The chest wall is a protective cage that fits around the organs in the chest and upper abdomen, including the heart, lungs, and liver. The chest wall also helps to stabilize the shoulders and arms and supports breathing. It is made up of the ribs, spinal column, sternum, and surrounding muscles and blood vessels.
The structures of the chest wall may become damaged by infection, trauma (such as a fall from a great height), or by treatment of certain diseases. For example, the treatment of lung cancer may require removal of parts of the chest wall, such as the sternum, ribs, or soft tissue. It is also possible to be born with abnormalities or defects in the chest wall.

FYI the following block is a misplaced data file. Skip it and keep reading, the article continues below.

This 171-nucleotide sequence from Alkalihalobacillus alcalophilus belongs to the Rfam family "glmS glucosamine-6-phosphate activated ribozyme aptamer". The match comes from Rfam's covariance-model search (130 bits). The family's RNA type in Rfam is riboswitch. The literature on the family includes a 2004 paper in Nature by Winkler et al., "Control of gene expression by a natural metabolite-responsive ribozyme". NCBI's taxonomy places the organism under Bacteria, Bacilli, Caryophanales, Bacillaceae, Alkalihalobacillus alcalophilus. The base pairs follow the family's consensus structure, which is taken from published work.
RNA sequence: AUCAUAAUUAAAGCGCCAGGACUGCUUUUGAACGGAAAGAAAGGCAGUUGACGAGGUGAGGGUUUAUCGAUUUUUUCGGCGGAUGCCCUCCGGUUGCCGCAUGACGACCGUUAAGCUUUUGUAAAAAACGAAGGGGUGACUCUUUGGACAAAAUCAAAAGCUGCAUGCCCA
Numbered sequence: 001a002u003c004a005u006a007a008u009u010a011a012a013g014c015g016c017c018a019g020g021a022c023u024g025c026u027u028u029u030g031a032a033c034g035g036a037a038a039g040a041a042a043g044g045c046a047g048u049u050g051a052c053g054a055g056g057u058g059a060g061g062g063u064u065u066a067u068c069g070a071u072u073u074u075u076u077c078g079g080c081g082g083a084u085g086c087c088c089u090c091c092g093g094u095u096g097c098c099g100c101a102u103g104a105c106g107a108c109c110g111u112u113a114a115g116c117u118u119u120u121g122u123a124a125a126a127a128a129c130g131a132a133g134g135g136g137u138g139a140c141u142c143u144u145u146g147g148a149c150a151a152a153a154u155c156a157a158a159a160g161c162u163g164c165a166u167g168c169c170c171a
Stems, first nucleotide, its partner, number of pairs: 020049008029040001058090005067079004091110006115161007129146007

Chest wall reconstruction is surgery to repair damage to the chest wall. There are several different types of chest wall reconstruction. The type a surgeon chooses depends on the damage that exists to the chest wall. Some types of chest wall reconstruction use mesh or other structures to replace lost ribs or other bones. Other types use existing, healthy muscles, such as the pectoral muscles, to take over the function of damaged muscles, or hold damaged structures together. The goal of chest wall reconstruction is to restore the function of the chest wall, allowing it to function normally.
Chest wall reconstruction is major surgery and is performed under general anesthesia by a team of highly skilled surgeons and nurses. You can expect to stay in the hospital for at least three days and up to one week. Recovery from chest wall reconstruction takes several months and should be overseen by your doctor.